Statue of Ur-Ningirsu, son of Gudea


Not on view

The head of this sculpture is in the collection of the Metropolitan Museum while the body belongs to the Louvre Museum in Paris. The Louvre acquired its headless statue in 1925, the Metropolitan Museum acquired its head in 1947, and since 1974 the ensemble has been on exhibit alternately in New York City and Paris. It is not known when the head was broken from the statue. The fact that the Louvre's and Metropolitan Museum's two sections join is very rare. Equally rare is the stone, which is in the chlorite family.

This sculpture depicts a standing figure with clasped hands. An inscription written in cuneiform on its back names Ur-Ningirsu, ruler of the city of Lagash and the son and successor of Gudea. Beneath the feet is a high base with a scene depicting in relief eight kneeling men carrying objects, perhaps as tribute bearers. The head of this statue, as well as the pose of the body and the hand position, conform to the stylistic and formal representation of the many statues of Gudea.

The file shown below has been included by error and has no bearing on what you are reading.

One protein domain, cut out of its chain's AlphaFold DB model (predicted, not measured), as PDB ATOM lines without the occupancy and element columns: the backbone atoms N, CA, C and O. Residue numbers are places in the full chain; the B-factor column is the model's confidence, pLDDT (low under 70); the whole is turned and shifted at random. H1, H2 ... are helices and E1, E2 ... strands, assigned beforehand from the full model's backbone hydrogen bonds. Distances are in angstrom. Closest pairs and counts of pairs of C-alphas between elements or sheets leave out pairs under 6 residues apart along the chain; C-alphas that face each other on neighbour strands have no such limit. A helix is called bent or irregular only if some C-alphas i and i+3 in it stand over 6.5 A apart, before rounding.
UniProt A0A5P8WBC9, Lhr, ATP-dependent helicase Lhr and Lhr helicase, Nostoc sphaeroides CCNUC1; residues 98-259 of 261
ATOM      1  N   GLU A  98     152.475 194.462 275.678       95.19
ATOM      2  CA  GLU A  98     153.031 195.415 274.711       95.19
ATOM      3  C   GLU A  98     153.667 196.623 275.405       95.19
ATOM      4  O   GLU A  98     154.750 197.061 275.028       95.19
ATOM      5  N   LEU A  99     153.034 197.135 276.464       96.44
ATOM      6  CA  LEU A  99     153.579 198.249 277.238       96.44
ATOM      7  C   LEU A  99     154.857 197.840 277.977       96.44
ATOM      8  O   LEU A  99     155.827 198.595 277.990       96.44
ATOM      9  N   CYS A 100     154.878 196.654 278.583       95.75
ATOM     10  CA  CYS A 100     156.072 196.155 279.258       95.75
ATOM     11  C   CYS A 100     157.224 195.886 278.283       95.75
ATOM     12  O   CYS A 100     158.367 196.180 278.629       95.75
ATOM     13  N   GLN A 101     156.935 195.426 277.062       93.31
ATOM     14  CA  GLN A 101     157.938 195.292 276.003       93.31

The Sumerian inscription on his back reads as follows:

For Ninĝišzida, his personal god, Ur-Ninĝirsu, ruler of Lagaš, son of Gudea, ruler of Lagaš, the builder Ninĝirsu's E-ninnu, fashioned his own statue. He named this statue for his sake "As I am someone loved by his personal god, may my life be prolonged!", and brought it before him into his temple.

Statue of Ur-Ningirsu, son of Gudea, Chlorite, Neo-Sumerian

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